In Whitman's Hand


About this Item

Title: Nehemiah Whitman

Creator: Walt Whitman

Date: Between 1845 and 1861

Whitman Archive ID: nyp.00556

Source: The Henry W. and Albert A. Berg Collection of English and American Literature, New York Public Library. Transcribed from digital images of the original. For a description of the editorial rationale behind our treatment of manuscripts, see our statement of editorial policy.

Editorial note: This manuscript consists of notes about Whitman's family history. The various dates referenced suggest that the earliest portions of it were written sometime after 1845, and most of the notes seem to have been written at various stages between 1845 and 1855. Edward Grier dates the recto to 1850, and speculates that the earliest date for the writing on the verso is likely March 1853, when the two Cumberland Street houses were sold (Notebooks and Unpublished Prose Manuscripts [New York: New York University Press, 1984], 1:8). For footnotes relating the names listed here to Whitman, see Grier. Whitman made additions to the manuscript several times, adding to it for the last time sometime around 1861. One of the names referenced on the verso, Covert, appears as a character in both Whitman's short story "Revenge and Requital" (1845) and his novel Life and Adventures of Jack Engle (1852). The name is also mentioned in an early notebook draft of the plot of Jack Engle (see "a schoolmaster").

Contributors to digital file: Janel Cayer, Jeannette Schollaert, Kevin McMullen, Nicole Gray, and Kenneth M. Price

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           Whitman built the old [homestead?] in which was born Nehemiah Whitman, [illegible]rents [illegible] [was born at?] [the?]descended from one of the earliest English emigrants to America, was born and died on the old [Hills?] homestead at West Hills—which was inherited by his son, His wife was Phebe Sarah White—

Sarah Whiteborn about 1713
"          "died          " 180[1?]

see next page—bottom

Jesse Whitman,born Jan. 29, 1749
"          "died Feb. 12, 1803
Hannah Brushborn Oct. 6 1753

                                                                                       Married, April 22, 1775

"          "died Jan. 6, 1834

The Whitman and Brush families were among the most ardent of the the "Rebels" of '76, in Suffolk county.—See "Reminiscences."—One of the latter, Maj. Brush, was often and angrily denounced by the British ^local proclamations, and by the loyalists of Long Island. He was confined for a time in the "Provost" in New York, under the charge of the infamous Cunningham

Jesse Whitman, jrborn June 25, 1776
          Died at Dix Hills, Sept. 8, 1845
Sarah Whitman,born Jan. 1, 1778.
          died Feb. 2, 1852
Naomi Van Velsordied, February 1826
Major Cornelius Van Velsor^born 1758. died August, 1837, aged 679
          (He was son of Garret Van Velsor
Garret Van Velsor,died 1812parents of Major Van Velsor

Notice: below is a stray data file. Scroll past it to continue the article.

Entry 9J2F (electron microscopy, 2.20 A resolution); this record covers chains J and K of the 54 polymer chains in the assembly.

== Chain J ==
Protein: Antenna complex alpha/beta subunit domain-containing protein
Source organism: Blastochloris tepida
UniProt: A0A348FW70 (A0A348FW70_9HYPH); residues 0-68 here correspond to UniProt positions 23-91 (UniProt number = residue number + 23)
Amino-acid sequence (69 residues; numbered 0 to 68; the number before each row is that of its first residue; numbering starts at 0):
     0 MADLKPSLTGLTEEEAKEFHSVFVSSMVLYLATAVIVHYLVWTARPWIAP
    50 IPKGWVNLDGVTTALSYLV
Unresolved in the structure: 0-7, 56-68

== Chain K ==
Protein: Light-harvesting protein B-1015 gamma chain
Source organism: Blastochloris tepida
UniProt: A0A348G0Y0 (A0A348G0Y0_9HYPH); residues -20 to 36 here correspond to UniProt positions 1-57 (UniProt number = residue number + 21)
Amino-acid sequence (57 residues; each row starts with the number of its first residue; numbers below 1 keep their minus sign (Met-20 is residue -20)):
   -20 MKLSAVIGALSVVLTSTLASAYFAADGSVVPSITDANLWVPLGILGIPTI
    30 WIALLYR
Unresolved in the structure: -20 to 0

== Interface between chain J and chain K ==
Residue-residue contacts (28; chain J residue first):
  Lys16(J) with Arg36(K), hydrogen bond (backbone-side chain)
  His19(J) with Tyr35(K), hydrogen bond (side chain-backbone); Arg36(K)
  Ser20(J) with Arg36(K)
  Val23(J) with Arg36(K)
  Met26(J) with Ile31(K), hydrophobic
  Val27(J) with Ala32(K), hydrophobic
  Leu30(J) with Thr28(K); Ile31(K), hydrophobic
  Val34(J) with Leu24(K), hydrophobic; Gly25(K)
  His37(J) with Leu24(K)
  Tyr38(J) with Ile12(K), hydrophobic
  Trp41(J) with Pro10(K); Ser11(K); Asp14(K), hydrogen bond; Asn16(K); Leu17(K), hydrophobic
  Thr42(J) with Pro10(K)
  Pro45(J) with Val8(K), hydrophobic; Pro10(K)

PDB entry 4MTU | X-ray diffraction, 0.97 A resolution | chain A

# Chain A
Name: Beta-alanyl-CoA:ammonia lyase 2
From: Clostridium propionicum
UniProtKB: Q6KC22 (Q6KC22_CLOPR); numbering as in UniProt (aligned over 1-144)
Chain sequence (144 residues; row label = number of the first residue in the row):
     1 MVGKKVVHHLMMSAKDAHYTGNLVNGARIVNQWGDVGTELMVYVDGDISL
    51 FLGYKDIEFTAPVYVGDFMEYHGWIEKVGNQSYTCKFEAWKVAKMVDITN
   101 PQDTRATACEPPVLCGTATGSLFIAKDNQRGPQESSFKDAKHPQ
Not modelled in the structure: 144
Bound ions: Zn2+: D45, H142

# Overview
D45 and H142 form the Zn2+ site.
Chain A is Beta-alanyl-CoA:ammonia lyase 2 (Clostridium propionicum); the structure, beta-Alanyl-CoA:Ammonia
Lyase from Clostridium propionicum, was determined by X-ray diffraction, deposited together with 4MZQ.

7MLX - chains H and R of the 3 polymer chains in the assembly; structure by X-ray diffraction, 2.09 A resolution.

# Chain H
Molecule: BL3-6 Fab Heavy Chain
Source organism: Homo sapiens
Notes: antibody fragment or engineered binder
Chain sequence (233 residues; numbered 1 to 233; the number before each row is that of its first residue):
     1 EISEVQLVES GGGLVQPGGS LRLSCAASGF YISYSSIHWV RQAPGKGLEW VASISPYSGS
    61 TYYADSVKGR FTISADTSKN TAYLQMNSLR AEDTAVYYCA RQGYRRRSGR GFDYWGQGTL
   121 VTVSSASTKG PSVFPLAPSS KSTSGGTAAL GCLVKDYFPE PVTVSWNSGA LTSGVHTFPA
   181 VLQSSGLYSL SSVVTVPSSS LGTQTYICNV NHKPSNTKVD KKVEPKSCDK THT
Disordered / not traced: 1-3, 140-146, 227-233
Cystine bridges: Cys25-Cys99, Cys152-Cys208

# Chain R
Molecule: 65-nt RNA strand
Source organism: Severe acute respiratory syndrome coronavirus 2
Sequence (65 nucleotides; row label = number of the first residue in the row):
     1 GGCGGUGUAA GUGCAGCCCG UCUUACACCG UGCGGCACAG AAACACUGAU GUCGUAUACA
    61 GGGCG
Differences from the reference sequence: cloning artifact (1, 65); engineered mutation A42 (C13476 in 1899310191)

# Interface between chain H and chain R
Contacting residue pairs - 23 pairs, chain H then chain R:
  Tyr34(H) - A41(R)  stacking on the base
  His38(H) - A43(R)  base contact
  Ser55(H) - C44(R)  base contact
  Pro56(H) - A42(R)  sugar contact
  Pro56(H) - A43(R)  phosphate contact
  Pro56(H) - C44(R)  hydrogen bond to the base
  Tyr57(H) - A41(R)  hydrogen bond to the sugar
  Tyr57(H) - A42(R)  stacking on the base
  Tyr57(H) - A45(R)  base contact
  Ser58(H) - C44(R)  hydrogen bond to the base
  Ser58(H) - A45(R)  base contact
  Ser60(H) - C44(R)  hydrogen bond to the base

Jenny Kossabon Phebe Akeley          

One of the sons of Nehemiah Whitman was a Lieutenant in Col. Josiah Smith's Regiment of the ^American Patriot Army ^of 1776 under ^ chief command of Washington,

See 1st edition Reminiscences of Long Island, vol. 2, page 28 or vol 1, page 87

He was in the disastrous battle of Brooklyn Col. Smiths ^the reg. having been ordered to place themselves under Gen. Greene, some days before that battle,—by Brig. Gen. Woodhull, who had charge general charge on L. I.— was also President of the N. Y. Convention.—

The L.I. regiment were hemmed in the lines


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We moved to Brooklyn, (Front st.) in May, 1823.

Moved to Cranberry st. (opposite the church,) in '24

" " Johnson st. May 1st 1825.—(Covert, the villain

" Across the way, (Van Dyke's) were there 4th July 1826

" Adams st, lived there spring of '27

" To Tillary cor. Washington, (Miller's) 1st May 1827

" To own house in Nov. and lived there till Nov. 1831

Lived in Henry st. (near Cranberry,) the winter before the first cholera summer.

Moved to Liberty st. Were there the firstone of cholera summers.—(The old Hardenburghs up stairs) (I was there alone in the house a while.) The miserable scoundrel Gil. Reid, and the suffering he caused us all.—Graham the old devil, that owned the house.)

Moved from Liberty st. to Front st, (eastern part, and lived there in spring and early summer of 1833.—^mother very sick. (Mrs. Sibley.)

Family Moved in the country.—Lived at Norwich in 1834 I remained in Brooklyn

From there to Hempstead—were there 1835–6.—

Moved from Hempstead to Babylon, Aug. 1836

" to Dix Hills in May, 1840

" from Dix Hills to Brooklyn Aug. 6, 1844.

I remaining in Brooklyn

Moved into house in Prince st. in Dec. 1844

I Built the place 106 Myrtle av. in winter of 1848–9, and moved in, latter part of April '49

I [Built?]Sold the Myrtle av. house in May, '52, and built in Cumberland street, where we moved Sept. 1st, '52.

Sold the two 3 story houses in Cumberland st. March 1853. Moved into the little 2 story house ^Cumberland st April 21st, '53 (lived there just one year exactly.)

Built in Skillman st, and moved there May, 1854

Moved in Ryerson st, May 1855.—Lived in Classon ^from May 1st '56, '7 '8 '9

Lived in Portland av. from May 1st '59 '60 '61

Sarah White, my great grandmother Whitman, lived to be 90 years old.—She was a large, strong woman, chewed tobacco, opium &c.—petted her slaves, and had always a crowd of little niggers about her.—She would sit with her feet up before the fire, just like a man—was every way decided and masculine in behavior

The tradition of my grandfather, Jesse Whitman, was that there were four brothers, Englishmen ^his remote ancestors who came over here.—One settled on Long Island—West Hills was formerly inhabited and owned very largely by Whitmans.—


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